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Blog - RACING

Hola amigos!  I hope ya’ll had a great weekend, as it was for me.

I had a nice winner in Secret Ovation in the second race on Friday, Oct. 12. It was one of those races that we were grateful that everyone finished the race safe. On the other hand, it was a moment of communication, decision and determination. We broke out of the gate and as soon as we passed that the three-quarter pole, the [number] one horse made a left turn going the wrong way on the track. At that moment, jockey Edwin Maldonado, who had broken slowly being on the outside, looked over and watched the horse running the wrong way. He asked his horse to move up to the group and yelled to Rafeal Bejarano, saying that there was a loose horse going the wrong way, speaking all in Spanish. When Bajarano heard Maldonado warning us about the loose horse, Martin Pedroza overheard Bajarano’s communication, and Martin looked over to me and he said , “Ay guey ay un caballo suelto en sentido contrario.” That means there is a loose horse coming the wrong way.  I said “Okay.”

The horse was coming to the three-eighths pole, and Joe Talamo had no idea what was happening because the four of us were speaking Spanish. He knew that something was wrong and right away he asked, “What’s going on?” When Joe asked me what was happening, I said to him, “Relax colonel, it’s just a loose horse coming the wrong way.”  Joe’s reaction was, “WWWWHHHHAATTTT.” I was just trying to keep Joe relaxed and not panic because you never know even though we are aware of it. 

WrongWayHorse

Benoit & Associates photo

Coming to the quarter-pole everyone checked and we looked to the inside coming the wrong way by the finish line. When everyone checked, I saw the outrider guide the horse to the outside fence and the green light was on for me and Secret Ovation. I asked my horse to go again, taking the lead and the rest of the group followed me screaming and yelling, because I took the jump on them and won the race. 

After the race, we all realized the race was going to be called no contest (unofficial because of the loose horse). I was sad because I could have had two nice winners that day for trainer Mike Puype, but instead I only had one.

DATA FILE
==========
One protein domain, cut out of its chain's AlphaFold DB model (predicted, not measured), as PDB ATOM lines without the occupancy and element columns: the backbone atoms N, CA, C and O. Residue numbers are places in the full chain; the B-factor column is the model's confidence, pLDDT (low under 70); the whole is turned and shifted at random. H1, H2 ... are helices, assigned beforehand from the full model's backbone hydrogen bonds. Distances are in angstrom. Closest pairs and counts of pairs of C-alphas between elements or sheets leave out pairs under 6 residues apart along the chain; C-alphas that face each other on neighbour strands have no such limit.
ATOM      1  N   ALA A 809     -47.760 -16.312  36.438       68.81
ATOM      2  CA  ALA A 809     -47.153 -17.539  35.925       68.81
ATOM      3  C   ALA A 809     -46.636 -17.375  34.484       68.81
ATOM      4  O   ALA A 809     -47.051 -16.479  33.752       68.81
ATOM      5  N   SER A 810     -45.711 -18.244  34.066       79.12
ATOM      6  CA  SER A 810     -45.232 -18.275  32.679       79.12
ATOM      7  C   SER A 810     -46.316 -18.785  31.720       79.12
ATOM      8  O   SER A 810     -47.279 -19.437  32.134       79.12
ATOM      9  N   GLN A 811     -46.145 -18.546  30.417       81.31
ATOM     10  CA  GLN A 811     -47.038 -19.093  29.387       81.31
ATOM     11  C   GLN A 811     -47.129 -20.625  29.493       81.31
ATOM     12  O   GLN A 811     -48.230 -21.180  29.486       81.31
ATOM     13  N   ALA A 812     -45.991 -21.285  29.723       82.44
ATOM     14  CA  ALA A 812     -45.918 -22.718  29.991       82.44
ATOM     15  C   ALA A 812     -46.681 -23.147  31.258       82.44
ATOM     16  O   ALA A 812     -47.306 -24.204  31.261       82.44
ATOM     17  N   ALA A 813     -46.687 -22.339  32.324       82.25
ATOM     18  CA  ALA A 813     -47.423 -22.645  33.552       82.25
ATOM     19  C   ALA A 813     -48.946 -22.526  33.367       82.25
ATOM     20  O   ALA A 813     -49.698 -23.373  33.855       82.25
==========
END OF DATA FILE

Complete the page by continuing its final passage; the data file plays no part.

It’s disappointing because everyone works hard to get the horses ready for every race. It takes time and training every single day, and we are looking forward to seeing a horse win. Winning is the name of the game. I was riding the best horse of that race, and it was a decision to make at that moment to keep the lead.

Am I going to get paid for that race? I think I did my job and the trainer’s as well. So the owners shouldn’t get penalized because they didn’t pay out to the public. I’m just hoping that they see it where we are coming from, as we are the ones who put up the show. I will say one thing: the outrider did a great job guiding the horse to the outside fence. Alright, that is all I have for this week. Hopefully, we all keep winning because everyone needs to eat and buy baby shoes. On a side note, my wife and I are less than two months away from meeting our baby boy.  Ya’ll take care and hasta la vista amigos.

Image Description

David Flores

David Romero Flores began riding match races as an 8-year-old in his native Tijuana, Mexico, where his father was a jockey. Flores earned his first professional win as a rider on March 3, 1984, aboard Swift Doc at Aqua Caliente.

Flores, who joined the jockey colony in Southern California in 1989 and never left. He went on to win riding titles at Santa Anita Park, Del Mar, Oak Tree Racing Association, and Fairplex Park. His big break came in 1996 and 1997 when he rode Siphon to victories in big races.

Flores has amassed more than 3,400 wins during a distinguished career that includes a trio of wins at the Breeders’ Cup World Championships. Flores won the 2001 Breeders’ Cup Juvenile Fillies (G1) aboard Tempera, the 2003 Breeders’ Cup Juvenile (G1) aboard Action This Day, and the 2004 Breeders’ Cup Mile (G1) with Singletary.

Flores won the United Arab Emirates Derby in 2001 aboard Express Tour

Flores enjoys golfing in his free time and helping out with charity events for children. He currently resides in Arcadia, California, with his wife and kids.

Image Description

David Flores

David Romero Flores began riding match races as an 8-year-old in his native Tijuana, Mexico, where his father was a jockey. Flores earned his first professional win as a rider on March 3, 1984, aboard Swift Doc at Aqua Caliente.

Flores, who joined the jockey colony in Southern California in 1989 and never left. He went on to win riding titles at Santa Anita Park, Del Mar, Oak Tree Racing Association, and Fairplex Park. His big break came in 1996 and 1997 when he rode Siphon to victories in big races.

Flores has amassed more than 3,400 wins during a distinguished career that includes a trio of wins at the Breeders’ Cup World Championships. Flores won the 2001 Breeders’ Cup Juvenile Fillies (G1) aboard Tempera, the 2003 Breeders’ Cup Juvenile (G1) aboard Action This Day, and the 2004 Breeders’ Cup Mile (G1) with Singletary.

Flores won the United Arab Emirates Derby in 2001 aboard Express Tour

Flores enjoys golfing in his free time and helping out with charity events for children. He currently resides in Arcadia, California, with his wife and kids.

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